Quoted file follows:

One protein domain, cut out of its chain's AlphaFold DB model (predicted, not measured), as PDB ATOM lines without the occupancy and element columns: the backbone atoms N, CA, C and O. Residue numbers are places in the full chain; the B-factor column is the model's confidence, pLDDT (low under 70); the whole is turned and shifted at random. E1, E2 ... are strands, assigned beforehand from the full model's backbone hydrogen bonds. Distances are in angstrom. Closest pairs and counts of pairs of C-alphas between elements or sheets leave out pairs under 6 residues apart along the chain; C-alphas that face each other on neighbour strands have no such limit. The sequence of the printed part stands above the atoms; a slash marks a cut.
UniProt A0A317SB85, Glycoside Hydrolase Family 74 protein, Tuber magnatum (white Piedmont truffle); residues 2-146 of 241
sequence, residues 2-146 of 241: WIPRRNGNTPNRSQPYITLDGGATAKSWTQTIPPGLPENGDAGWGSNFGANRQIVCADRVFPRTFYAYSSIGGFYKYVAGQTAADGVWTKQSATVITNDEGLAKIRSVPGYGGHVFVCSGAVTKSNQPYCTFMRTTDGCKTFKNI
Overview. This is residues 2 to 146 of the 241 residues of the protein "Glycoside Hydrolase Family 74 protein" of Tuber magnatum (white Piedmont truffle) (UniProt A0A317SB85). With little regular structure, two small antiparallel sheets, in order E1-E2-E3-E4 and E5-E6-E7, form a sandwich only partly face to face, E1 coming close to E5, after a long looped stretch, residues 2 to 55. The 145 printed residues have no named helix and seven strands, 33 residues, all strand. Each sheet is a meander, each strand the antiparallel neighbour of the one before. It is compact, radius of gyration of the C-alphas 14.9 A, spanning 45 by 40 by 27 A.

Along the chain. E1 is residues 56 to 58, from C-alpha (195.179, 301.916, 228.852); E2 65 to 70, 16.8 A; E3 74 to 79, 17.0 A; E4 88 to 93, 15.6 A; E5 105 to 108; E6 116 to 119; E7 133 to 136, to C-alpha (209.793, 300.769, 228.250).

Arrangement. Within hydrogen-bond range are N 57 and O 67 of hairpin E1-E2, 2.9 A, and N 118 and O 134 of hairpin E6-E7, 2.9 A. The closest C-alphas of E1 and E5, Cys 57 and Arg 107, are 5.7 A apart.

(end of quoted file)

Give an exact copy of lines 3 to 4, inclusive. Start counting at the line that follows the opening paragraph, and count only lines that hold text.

Overview. This is residues 2 to 146 of the 241 residues of the protein "Glycoside Hydrolase Family 74 protein" of Tuber magnatum (white Piedmont truffle) (UniProt A0A317SB85). With little regular structure, two small antiparallel sheets, in order E1-E2-E3-E4 and E5-E6-E7, form a sandwich only partly face to face, E1 coming close to E5, after a long looped stretch, residues 2 to 55. The 145 printed residues have no named helix and seven strands, 33 residues, all strand. Each sheet is a meander, each strand the antiparallel neighbour of the one before. It is compact, radius of gyration of the C-alphas 14.9 A, spanning 45 by 40 by 27 A.

Along the chain. E1 is residues 56 to 58, from C-alpha (195.179, 301.916, 228.852); E2 65 to 70, 16.8 A; E3 74 to 79, 17.0 A; E4 88 to 93, 15.6 A; E5 105 to 108; E6 116 to 119; E7 133 to 136, to C-alpha (209.793, 300.769, 228.250).